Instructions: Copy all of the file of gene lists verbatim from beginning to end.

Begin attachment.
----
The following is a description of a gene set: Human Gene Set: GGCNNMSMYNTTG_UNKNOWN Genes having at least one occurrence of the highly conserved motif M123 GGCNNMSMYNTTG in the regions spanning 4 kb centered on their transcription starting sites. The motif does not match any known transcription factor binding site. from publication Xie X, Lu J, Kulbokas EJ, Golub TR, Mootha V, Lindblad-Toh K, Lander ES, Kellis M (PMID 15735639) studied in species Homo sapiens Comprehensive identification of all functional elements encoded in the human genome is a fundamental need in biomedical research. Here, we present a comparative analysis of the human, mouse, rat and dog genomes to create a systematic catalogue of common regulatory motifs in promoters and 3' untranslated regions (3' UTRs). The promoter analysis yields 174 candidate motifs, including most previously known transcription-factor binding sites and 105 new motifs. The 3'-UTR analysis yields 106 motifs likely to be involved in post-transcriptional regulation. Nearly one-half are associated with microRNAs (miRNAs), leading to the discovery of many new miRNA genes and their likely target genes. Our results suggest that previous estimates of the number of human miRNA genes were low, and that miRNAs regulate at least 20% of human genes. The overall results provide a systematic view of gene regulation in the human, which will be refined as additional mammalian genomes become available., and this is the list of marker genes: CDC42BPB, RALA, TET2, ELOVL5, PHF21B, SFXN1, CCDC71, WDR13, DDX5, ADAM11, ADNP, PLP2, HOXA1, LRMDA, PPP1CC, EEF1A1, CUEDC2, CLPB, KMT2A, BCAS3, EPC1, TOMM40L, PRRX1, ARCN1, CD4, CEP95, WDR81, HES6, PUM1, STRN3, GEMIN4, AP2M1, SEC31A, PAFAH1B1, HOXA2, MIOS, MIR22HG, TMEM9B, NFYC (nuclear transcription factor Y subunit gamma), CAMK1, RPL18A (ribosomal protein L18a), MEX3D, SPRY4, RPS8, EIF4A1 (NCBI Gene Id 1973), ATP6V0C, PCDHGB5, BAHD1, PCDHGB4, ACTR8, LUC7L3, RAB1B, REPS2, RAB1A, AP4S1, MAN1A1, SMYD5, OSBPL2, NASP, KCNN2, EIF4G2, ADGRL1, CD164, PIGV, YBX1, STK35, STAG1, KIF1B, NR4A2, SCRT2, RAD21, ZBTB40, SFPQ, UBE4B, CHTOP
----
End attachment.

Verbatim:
The following is a description of a gene set: Human Gene Set: GGCNNMSMYNTTG_UNKNOWN Genes having at least one occurrence of the highly conserved motif M123 GGCNNMSMYNTTG in the regions spanning 4 kb centered on their transcription starting sites. The motif does not match any known transcription factor binding site. from publication Xie X, Lu J, Kulbokas EJ, Golub TR, Mootha V, Lindblad-Toh K, Lander ES, Kellis M (PMID 15735639) studied in species Homo sapiens Comprehensive identification of all functional elements encoded in the human genome is a fundamental need in biomedical research. Here, we present a comparative analysis of the human, mouse, rat and dog genomes to create a systematic catalogue of common regulatory motifs in promoters and 3' untranslated regions (3' UTRs). The promoter analysis yields 174 candidate motifs, including most previously known transcription-factor binding sites and 105 new motifs. The 3'-UTR analysis yields 106 motifs likely to be involved in post-transcriptional regulation. Nearly one-half are associated with microRNAs (miRNAs), leading to the discovery of many new miRNA genes and their likely target genes. Our results suggest that previous estimates of the number of human miRNA genes were low, and that miRNAs regulate at least 20% of human genes. The overall results provide a systematic view of gene regulation in the human, which will be refined as additional mammalian genomes become available., and this is the list of marker genes: CDC42BPB, RALA, TET2, ELOVL5, PHF21B, SFXN1, CCDC71, WDR13, DDX5, ADAM11, ADNP, PLP2, HOXA1, LRMDA, PPP1CC, EEF1A1, CUEDC2, CLPB, KMT2A, BCAS3, EPC1, TOMM40L, PRRX1, ARCN1, CD4, CEP95, WDR81, HES6, PUM1, STRN3, GEMIN4, AP2M1, SEC31A, PAFAH1B1, HOXA2, MIOS, MIR22HG, TMEM9B, NFYC (nuclear transcription factor Y subunit gamma), CAMK1, RPL18A (ribosomal protein L18a), MEX3D, SPRY4, RPS8, EIF4A1 (NCBI Gene Id 1973), ATP6V0C, PCDHGB5, BAHD1, PCDHGB4, ACTR8, LUC7L3, RAB1B, REPS2, RAB1A, AP4S1, MAN1A1, SMYD5, OSBPL2, NASP, KCNN2, EIF4G2, ADGRL1, CD164, PIGV, YBX1, STK35, STAG1, KIF1B, NR4A2, SCRT2, RAD21, ZBTB40, SFPQ, UBE4B, CHTOP